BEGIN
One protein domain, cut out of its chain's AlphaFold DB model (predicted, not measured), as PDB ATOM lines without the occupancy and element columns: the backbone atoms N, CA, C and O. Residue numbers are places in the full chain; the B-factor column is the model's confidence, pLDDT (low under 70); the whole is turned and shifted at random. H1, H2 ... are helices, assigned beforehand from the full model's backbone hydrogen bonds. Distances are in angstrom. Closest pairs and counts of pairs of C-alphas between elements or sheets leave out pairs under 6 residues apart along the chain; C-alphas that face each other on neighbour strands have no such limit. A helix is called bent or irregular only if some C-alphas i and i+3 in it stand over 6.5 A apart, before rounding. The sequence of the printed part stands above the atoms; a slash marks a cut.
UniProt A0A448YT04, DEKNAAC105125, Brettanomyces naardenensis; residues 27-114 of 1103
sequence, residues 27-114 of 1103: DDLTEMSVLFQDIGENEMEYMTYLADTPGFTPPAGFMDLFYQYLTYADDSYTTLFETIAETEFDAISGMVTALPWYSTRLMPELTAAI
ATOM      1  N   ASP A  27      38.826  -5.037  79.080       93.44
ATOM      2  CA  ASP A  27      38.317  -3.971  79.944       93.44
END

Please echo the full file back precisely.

One protein domain, cut out of its chain's AlphaFold DB model (predicted, not measured), as PDB ATOM lines without the occupancy and element columns: the backbone atoms N, CA, C and O. Residue numbers are places in the full chain; the B-factor column is the model's confidence, pLDDT (low under 70); the whole is turned and shifted at random. H1, H2 ... are helices, assigned beforehand from the full model's backbone hydrogen bonds. Distances are in angstrom. Closest pairs and counts of pairs of C-alphas between elements or sheets leave out pairs under 6 residues apart along the chain; C-alphas that face each other on neighbour strands have no such limit. A helix is called bent or irregular only if some C-alphas i and i+3 in it stand over 6.5 A apart, before rounding. The sequence of the printed part stands above the atoms; a slash marks a cut.
UniProt A0A448YT04, DEKNAAC105125, Brettanomyces naardenensis; residues 27-114 of 1103
sequence, residues 27-114 of 1103: DDLTEMSVLFQDIGENEMEYMTYLADTPGFTPPAGFMDLFYQYLTYADDSYTTLFETIAETEFDAISGMVTALPWYSTRLMPELTAAI
ATOM      1  N   ASP A  27      38.826  -5.037  79.080       93.44
ATOM      2  CA  ASP A  27      38.317  -3.971  79.944       93.44